The central bank yesterday decided to keep its key repo rate at a record low of 6 percent until mid this year to tackle inflation as the economy faces domestic and external shocks.
The key repo rate—the interest the central bank charges on loans to commercial banks—is often used to influence interest rates at which commercial banks’ customers and businesses pay loans.
Francois Kanimba, the Governor of the central bank, said that the decision reflects a shift in the monetary policy stance to send a signal to commercial banks to increase lending to the private sector.
“This is to ensure inflationary pressures are well anchored to avoid shocks from oil and non oil commodity prices,” Kanimba said during a press briefing yesterday.
The central bank’s monetary policy committee said that strong growth in manufacturing and service industry would provide some relief by acknowledging the impact of instability in the Middle East and North Africa through raised risks and pushed up oil prices.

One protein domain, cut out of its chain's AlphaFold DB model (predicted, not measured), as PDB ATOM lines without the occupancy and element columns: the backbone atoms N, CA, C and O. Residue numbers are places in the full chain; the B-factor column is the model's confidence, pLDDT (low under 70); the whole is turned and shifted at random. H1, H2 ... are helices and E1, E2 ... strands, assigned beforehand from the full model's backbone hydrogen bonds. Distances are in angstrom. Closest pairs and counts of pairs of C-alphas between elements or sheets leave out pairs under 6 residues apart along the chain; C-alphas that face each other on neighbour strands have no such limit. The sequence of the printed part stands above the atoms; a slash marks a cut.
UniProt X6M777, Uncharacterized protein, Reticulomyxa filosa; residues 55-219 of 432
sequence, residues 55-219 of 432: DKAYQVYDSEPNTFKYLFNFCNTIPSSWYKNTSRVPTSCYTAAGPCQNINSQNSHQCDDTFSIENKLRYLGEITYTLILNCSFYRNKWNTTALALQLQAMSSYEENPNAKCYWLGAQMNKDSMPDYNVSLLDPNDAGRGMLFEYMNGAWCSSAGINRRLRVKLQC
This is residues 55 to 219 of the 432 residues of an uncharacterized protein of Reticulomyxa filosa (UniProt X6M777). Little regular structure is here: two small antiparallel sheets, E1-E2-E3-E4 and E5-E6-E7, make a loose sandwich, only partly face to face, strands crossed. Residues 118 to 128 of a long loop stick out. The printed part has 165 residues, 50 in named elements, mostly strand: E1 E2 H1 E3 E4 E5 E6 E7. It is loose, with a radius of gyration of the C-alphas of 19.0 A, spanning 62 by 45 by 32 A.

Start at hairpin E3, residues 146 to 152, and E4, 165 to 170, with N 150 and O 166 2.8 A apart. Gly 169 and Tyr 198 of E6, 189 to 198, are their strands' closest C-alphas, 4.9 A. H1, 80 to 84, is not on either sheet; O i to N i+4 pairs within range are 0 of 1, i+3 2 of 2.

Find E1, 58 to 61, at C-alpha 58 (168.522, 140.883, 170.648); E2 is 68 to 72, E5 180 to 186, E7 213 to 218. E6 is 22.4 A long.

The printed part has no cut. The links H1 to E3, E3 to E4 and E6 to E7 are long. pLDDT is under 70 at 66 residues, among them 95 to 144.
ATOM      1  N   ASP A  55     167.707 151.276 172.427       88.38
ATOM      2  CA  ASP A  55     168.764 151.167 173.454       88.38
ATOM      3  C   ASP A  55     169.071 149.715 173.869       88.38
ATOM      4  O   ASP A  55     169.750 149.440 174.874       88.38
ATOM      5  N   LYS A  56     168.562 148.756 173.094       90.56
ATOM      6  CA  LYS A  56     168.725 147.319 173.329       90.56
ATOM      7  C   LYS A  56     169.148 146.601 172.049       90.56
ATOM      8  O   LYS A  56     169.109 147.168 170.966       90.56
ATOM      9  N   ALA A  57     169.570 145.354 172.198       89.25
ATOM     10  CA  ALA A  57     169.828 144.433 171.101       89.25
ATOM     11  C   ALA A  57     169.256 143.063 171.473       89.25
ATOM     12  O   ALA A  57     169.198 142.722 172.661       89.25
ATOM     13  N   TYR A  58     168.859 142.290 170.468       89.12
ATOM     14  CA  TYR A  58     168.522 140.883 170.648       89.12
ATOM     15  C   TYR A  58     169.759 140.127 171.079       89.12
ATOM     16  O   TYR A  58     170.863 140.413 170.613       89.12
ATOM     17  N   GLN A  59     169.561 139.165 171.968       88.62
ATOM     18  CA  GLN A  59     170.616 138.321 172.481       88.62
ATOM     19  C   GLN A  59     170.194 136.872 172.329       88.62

The committee also projects exchange rate volatility as inflation is expected to rise to 6 percent in June this year from 2.6 percent in February.
Kanimba said: “In consultation with the Ministry of Finance, the best collective judgment of the committee is that chances of inflation being above the target of 6 and below or 8 percent is not bad for a developing country like Rwanda.”
The bank held its key rate at a record low of 6 percent June last year in line with the expected unwinding of the economic stimulus package by the Government.
The Governor said that their policy stance has not yet trickled to consumers, adding that most bankers would want to study the market carefully for at least a couple of months.